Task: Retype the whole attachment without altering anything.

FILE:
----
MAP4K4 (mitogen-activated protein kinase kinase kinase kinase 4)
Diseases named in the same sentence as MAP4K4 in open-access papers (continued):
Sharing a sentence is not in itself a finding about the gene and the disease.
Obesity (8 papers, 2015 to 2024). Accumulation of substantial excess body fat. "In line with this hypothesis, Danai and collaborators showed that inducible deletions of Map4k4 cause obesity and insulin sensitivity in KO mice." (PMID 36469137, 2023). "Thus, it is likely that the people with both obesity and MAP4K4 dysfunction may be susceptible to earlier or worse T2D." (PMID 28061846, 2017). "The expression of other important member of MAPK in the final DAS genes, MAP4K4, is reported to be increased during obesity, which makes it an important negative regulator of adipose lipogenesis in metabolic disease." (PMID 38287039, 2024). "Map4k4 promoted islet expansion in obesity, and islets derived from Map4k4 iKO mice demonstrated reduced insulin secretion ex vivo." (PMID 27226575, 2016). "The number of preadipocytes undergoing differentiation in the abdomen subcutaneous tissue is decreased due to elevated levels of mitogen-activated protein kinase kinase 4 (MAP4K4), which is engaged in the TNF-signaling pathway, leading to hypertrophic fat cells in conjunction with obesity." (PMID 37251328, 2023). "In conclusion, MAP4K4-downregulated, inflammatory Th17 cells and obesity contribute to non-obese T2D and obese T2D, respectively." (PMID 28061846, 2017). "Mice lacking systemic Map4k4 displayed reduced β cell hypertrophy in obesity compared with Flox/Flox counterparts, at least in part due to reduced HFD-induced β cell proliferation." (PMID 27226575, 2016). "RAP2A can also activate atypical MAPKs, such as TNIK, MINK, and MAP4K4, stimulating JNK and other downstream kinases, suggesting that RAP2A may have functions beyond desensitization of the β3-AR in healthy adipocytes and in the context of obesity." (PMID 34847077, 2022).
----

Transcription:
MAP4K4 (mitogen-activated protein kinase kinase kinase kinase 4)
Diseases named in the same sentence as MAP4K4 in open-access papers (continued):
Sharing a sentence is not in itself a finding about the gene and the disease.
Obesity (8 papers, 2015 to 2024). Accumulation of substantial excess body fat. "In line with this hypothesis, Danai and collaborators showed that inducible deletions of Map4k4 cause obesity and insulin sensitivity in KO mice." (PMID 36469137, 2023). "Thus, it is likely that the people with both obesity and MAP4K4 dysfunction may be susceptible to earlier or worse T2D." (PMID 28061846, 2017). "The expression of other important member of MAPK in the final DAS genes, MAP4K4, is reported to be increased during obesity, which makes it an important negative regulator of adipose lipogenesis in metabolic disease." (PMID 38287039, 2024). "Map4k4 promoted islet expansion in obesity, and islets derived from Map4k4 iKO mice demonstrated reduced insulin secretion ex vivo." (PMID 27226575, 2016). "The number of preadipocytes undergoing differentiation in the abdomen subcutaneous tissue is decreased due to elevated levels of mitogen-activated protein kinase kinase 4 (MAP4K4), which is engaged in the TNF-signaling pathway, leading to hypertrophic fat cells in conjunction with obesity." (PMID 37251328, 2023). "In conclusion, MAP4K4-downregulated, inflammatory Th17 cells and obesity contribute to non-obese T2D and obese T2D, respectively." (PMID 28061846, 2017). "Mice lacking systemic Map4k4 displayed reduced β cell hypertrophy in obesity compared with Flox/Flox counterparts, at least in part due to reduced HFD-induced β cell proliferation." (PMID 27226575, 2016). "RAP2A can also activate atypical MAPKs, such as TNIK, MINK, and MAP4K4, stimulating JNK and other downstream kinases, suggesting that RAP2A may have functions beyond desensitization of the β3-AR in healthy adipocytes and in the context of obesity." (PMID 34847077, 2022).